“We are finding people who want to have their voices heard.”
Imagine you’re the commissioner of your city’s sanitation department (a very common fantasy, I know). You want to know how residents feel about trash pickup, or a new composting program, or street cleaning. To find out, you could go door-to-door, have community meetings or do phone surveys — but with all these methods, biases can be built in. The most underserved, lowest-income, least digitally connected communities are often the hardest to reach with traditional survey methods.
In Philadelphia, a new effort from Temple University’s Institute for Survey Research is trying to take an all-of-the-above approach to polling city residents. BeHeardPhilly is combining traditional phone polls with community outreach and online and text message-based surveys. In the process, the institute is addressing some of polling’s biggest challenges.
On this week’s What’s The Point, Nina Hoe, study director at the institute, discusses the project, the results and the lessons for other cities. Stream or download the full episode above, or subscribe using your favorite podcast app. Below is a transcript of a few highlights from the conversation.
Jody Avirgan: What are the lessons for other pollsters? It’s something that we’ve talked about a lot here at FiveThirtyEight — the state of polling, that web polling is really unreliable at the moment. But someone’s got to figure it out.
Nina Hoe: That’s exactly what we’re trying to do right now. We’re [trying to] help figure this out and be part of the research and the solution to figuring out a better way to take the pulse of our municipality or whatever the citizenry of interest is. We are in a very experimental phase and trying to do everything we can to try and test ourselves and our panel members.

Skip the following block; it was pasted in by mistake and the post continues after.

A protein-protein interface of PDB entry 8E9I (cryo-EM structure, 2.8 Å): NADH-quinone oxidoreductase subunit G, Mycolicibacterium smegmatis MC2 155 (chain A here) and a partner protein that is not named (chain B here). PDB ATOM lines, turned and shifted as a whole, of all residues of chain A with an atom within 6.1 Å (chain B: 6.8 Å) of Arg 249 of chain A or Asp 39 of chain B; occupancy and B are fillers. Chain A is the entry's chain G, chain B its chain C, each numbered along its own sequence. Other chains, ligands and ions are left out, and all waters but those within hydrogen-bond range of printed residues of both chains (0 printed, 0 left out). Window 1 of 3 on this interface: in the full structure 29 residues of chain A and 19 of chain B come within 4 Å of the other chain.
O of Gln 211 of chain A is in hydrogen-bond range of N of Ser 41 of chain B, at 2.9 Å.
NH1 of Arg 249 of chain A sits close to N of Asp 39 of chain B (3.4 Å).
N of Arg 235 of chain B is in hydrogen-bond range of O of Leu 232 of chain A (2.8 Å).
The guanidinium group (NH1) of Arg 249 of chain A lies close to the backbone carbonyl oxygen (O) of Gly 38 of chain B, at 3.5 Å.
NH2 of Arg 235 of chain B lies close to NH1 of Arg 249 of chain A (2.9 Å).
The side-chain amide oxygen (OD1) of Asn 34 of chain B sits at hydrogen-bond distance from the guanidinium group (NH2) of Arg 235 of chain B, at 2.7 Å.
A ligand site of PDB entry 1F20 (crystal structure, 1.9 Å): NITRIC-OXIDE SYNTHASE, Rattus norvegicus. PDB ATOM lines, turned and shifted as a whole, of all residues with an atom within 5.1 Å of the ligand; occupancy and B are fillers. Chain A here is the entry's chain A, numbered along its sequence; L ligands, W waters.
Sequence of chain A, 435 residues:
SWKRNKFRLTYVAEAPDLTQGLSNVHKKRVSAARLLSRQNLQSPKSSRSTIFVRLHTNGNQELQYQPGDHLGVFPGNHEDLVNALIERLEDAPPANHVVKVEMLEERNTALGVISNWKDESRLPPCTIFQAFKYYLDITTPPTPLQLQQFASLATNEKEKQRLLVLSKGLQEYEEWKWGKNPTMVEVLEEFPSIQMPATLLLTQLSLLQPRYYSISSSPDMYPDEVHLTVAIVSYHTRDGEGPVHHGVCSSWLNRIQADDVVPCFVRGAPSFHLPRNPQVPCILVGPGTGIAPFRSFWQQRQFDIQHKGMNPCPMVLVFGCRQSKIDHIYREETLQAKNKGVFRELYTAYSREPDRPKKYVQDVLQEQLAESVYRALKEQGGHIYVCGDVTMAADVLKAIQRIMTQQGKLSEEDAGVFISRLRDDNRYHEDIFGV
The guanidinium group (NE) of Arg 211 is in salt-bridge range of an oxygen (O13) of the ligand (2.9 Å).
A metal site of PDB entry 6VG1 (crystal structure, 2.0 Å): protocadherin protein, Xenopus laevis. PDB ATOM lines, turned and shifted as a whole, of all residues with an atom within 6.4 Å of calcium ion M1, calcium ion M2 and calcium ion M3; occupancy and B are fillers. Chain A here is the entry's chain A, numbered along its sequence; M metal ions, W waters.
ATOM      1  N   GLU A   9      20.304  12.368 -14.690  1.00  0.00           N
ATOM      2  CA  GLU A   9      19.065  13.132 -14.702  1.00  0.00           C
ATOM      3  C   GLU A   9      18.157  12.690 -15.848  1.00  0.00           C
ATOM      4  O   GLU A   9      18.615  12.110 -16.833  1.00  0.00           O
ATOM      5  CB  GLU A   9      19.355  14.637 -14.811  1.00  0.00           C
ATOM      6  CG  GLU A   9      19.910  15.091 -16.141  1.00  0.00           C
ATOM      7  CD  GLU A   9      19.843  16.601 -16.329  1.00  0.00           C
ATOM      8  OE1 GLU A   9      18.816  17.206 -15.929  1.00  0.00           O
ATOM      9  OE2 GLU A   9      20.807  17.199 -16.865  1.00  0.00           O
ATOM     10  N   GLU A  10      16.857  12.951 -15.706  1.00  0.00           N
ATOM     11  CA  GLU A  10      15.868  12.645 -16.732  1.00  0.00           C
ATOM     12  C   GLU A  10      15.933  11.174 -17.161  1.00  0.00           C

Avirgan: I can see how people [in your survey group] would be engaged and you would get good response rates around this project. It’s civic engagement — the people who are opting in have a desire to be heard. But do you think that your lessons actually would translate to, [say], the heat of the election in an early primary state? What would it be like when all of a sudden your phone is buzzing five, six times a day.
Hoe: This goes back to that notion of giving the respondent more control over how they are being contacted and how often they are being contacted. We are very cognizant of people who say, for instance, that they don’t want to be contacted more than once a month. Even if we are running surveys more than once a month, we are only going to contact them once a month so we can maintain that relationship and that level of trust.
From a scaling perspective, if there are [versions] of this at the national level or the county level … there could definitely be survey fatigue, which is the major problem happening nationwide now.
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